5 Things to do Before Year-End

It’s never too late to take a final look at your finances and make sure you are in good shape going into the new year. Below are 5 year-end actions to consider as 2021 comes to an end and 2022 begins.

Enjoy! And as always, if you have any questions or if something strikes you that you’d like more information on, please let me know. 

1. Take your Required Minimum Distribution (RMD):

If you have reached 70 ½ years-old, or 72 years old if your 70th birthday is July 1, 2019 or later the IRS requires you to start taking withdrawals from your retirement accounts, with the RMD calculated based on all established retirement accounts.  Without this distribution, you risk being taxed at a 50% penalty rate!

Once RMDs are withdrawn, they will also impact your tax bracket based on your total earnings for the year.  It is necessary to pay attention to how much is withdrawn and what type of tax implications this could have.

As you may remember, RMDs were suspended for 2020 with the CARES act, but are required again in 2021.  Make sure that your distribution was re-established for 2021 and that you’ve taken it before the year ends.

2. Convert IRA assets into a Roth IRA:

The conversion of an IRA to a Roth IRA needs to be done before year-end.  Contributions to an IRA, whether

The conversion of an IRA to a Roth IRA needs to be done before year-end.  Contributions to an IRA, whether Traditional IRA or Roth, can wait until April 15th of the next year.

Converting some of your assets to a Roth IRA will help you work towards having a tax-free retirement. Whatever amount you choose to convert may be treated as a taxable distribution from your traditional IRA for 2021.

3. Make 529 Plan Contributions:

This is a great time of year to fund a 529 Plan for your children, grandchildren, nieces and nephews.  College is expensive, and what better way to help a loved one out than to give them the gift of helping with their education.  Contributions can be made in any amount, however, are restricted to the $15,000 limit for gift tax filing.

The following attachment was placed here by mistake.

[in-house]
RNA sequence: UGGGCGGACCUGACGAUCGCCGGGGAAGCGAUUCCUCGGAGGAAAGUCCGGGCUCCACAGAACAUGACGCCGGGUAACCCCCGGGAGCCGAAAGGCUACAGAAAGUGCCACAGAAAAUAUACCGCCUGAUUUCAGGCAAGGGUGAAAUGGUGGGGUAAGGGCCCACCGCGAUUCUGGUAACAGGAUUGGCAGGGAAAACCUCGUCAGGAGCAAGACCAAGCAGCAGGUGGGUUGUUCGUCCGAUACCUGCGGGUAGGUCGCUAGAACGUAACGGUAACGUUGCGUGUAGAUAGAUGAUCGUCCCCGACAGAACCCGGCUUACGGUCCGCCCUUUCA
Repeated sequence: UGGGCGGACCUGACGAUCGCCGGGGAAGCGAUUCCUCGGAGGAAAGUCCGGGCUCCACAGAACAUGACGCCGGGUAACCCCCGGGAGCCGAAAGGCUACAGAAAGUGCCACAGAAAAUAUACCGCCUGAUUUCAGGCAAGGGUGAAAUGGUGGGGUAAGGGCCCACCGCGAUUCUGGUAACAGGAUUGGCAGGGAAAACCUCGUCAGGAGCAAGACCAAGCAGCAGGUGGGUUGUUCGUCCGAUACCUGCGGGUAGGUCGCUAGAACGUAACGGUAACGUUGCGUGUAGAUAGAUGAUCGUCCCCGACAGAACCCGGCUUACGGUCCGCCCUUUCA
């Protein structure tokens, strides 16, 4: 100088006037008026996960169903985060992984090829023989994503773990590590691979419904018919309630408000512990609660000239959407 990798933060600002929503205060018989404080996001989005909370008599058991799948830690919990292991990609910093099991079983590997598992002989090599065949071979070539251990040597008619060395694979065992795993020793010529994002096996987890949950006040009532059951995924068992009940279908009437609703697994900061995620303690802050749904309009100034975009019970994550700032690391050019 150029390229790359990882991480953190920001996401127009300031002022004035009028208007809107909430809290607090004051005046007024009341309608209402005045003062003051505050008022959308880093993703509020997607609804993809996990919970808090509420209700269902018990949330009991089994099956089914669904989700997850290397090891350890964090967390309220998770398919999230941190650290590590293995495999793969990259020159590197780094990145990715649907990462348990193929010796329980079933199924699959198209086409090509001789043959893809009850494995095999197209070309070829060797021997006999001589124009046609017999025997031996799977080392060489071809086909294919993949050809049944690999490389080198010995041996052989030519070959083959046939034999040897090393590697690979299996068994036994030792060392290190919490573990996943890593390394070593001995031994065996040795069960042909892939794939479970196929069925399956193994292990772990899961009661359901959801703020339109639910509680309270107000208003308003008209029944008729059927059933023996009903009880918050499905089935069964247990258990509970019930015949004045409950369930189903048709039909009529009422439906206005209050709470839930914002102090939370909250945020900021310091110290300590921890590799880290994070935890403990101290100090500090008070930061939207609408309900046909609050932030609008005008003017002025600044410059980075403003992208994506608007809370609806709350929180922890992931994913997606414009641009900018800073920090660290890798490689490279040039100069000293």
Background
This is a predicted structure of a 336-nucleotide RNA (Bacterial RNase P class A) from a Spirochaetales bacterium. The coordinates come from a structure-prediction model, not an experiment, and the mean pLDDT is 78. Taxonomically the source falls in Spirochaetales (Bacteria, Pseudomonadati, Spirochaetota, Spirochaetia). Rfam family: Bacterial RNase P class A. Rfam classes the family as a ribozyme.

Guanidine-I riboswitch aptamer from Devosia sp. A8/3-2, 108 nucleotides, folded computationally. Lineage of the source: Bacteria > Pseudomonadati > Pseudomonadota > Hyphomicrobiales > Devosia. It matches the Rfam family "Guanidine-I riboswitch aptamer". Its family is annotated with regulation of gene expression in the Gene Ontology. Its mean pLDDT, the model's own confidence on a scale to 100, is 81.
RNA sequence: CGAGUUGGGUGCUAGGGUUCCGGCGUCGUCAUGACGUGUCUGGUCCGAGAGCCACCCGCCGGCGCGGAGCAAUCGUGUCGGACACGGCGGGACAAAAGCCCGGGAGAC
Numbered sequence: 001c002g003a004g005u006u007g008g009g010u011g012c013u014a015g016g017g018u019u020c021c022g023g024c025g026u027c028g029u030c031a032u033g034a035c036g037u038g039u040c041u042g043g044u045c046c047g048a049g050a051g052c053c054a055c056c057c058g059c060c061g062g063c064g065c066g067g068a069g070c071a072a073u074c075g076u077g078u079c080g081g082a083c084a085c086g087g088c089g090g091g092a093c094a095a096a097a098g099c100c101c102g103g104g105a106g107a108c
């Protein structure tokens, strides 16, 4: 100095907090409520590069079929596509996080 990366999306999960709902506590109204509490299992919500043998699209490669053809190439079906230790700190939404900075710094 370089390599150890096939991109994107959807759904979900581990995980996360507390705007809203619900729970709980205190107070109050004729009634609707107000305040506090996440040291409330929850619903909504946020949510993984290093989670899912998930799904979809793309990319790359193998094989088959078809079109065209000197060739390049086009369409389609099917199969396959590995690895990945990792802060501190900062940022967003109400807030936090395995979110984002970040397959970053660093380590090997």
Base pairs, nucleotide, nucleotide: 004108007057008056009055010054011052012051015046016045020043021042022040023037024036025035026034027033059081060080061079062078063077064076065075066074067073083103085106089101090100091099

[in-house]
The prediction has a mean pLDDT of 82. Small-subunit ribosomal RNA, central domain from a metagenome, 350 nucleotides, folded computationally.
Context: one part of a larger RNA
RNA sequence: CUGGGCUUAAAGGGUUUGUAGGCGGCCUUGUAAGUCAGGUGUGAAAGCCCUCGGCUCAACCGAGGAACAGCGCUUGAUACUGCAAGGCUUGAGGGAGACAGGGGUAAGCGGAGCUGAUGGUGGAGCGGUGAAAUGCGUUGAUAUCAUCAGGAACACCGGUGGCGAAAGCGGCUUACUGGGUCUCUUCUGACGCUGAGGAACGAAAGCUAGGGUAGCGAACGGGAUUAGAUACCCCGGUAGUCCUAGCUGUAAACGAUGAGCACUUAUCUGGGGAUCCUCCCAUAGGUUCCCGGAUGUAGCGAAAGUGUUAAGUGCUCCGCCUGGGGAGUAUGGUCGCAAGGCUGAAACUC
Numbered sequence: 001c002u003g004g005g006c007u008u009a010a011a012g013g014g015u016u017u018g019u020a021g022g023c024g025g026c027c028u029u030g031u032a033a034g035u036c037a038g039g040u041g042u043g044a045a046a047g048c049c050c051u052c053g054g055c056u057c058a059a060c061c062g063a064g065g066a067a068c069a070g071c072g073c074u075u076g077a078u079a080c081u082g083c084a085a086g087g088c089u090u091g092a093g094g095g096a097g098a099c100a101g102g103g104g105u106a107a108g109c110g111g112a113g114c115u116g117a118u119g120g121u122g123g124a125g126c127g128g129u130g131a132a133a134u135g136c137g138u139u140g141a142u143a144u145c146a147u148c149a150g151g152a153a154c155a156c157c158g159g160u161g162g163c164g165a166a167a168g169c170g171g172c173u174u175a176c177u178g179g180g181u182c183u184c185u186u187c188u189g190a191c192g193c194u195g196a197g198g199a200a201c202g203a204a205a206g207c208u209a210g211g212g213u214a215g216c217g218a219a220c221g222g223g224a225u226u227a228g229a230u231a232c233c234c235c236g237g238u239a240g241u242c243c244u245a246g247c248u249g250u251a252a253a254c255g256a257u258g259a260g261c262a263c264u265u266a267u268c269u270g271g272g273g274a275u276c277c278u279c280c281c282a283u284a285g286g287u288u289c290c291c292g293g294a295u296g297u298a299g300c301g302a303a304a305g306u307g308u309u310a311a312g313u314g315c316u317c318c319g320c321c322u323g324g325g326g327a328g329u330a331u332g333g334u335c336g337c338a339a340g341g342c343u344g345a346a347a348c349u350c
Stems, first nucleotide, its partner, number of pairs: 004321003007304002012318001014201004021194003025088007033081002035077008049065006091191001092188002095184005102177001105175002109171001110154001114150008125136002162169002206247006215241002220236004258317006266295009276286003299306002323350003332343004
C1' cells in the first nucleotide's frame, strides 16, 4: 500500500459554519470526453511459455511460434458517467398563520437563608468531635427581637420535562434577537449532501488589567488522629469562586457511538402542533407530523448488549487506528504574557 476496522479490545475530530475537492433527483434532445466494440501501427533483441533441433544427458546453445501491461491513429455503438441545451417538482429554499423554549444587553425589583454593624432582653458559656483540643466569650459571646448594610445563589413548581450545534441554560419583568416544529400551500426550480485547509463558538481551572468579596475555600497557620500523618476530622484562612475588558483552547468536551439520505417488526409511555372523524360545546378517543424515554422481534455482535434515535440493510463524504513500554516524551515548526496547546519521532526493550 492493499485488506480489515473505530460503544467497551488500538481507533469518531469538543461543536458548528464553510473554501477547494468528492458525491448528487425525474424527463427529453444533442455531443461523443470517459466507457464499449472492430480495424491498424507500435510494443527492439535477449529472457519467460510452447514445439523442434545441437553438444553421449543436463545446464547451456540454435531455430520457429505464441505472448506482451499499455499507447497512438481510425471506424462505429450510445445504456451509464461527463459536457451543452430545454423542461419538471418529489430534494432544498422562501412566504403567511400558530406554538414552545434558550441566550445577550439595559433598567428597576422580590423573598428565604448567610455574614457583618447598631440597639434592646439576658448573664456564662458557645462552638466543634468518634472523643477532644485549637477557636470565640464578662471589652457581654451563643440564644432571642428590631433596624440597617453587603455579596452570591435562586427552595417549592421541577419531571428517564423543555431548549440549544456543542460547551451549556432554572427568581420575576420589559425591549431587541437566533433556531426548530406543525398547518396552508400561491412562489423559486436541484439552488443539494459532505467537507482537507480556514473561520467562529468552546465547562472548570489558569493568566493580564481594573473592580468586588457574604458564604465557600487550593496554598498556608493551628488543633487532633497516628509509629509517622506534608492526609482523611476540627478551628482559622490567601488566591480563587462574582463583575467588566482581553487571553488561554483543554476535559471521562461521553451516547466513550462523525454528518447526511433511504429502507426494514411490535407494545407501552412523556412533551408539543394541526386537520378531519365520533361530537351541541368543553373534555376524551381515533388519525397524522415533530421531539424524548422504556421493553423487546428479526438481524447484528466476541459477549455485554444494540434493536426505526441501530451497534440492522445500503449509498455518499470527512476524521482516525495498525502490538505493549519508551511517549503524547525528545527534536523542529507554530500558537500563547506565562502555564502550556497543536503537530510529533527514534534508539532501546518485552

This is also a way that you can improve your tax situation for 2021.  Contributions made prior to December 31, 2021 up to $5,000 for a single filer and $10,000 for a married couple filing jointly into a NYS 529 Plan can be claimed on your NYS 2021 tax return and will count as a NYS tax deduction.  

If you aren’t a NYS resident, make sure to take a look at your specific state’s requirements and let me know if you have any questions.

4. Give a Gift:

During 2021 you can gift up to $15,000 to as many people as you’d like without having to file a gift tax return for the year, which doubles to $30,000 if you are married.  This has been increased to $16,000 for 2022. 

These gifts can take many forms, such as through cash or check, but can also be through an investment in securities. 

5. Max out your Retirement Savings Contribution:

Maxing out your employer-sponsored retirement savings contribution can be a great way to reduce your taxes!  The more you contribute to your employer-sponsored retirement account, the lower your taxable income will be.  This can help lower your tax bill come April!  (And of course, help you work towards a great retirement life!)

For 2021 and 2022, the maximum allowable contribution into a retirement account is $19,500 and $20,500, respectively, with an additional catch-up contribution of $6,500 allowed each year if you are over the age of 50.

IRAs are another way to put money away for retirement, with a $6,000 contribution limit in 2021 and 2022.  Both years, a catch-up contribution is also allowed of $1,000 of you are over 50 years-old.

If you have any questions or want assistance with taking action before year-end, please let me know!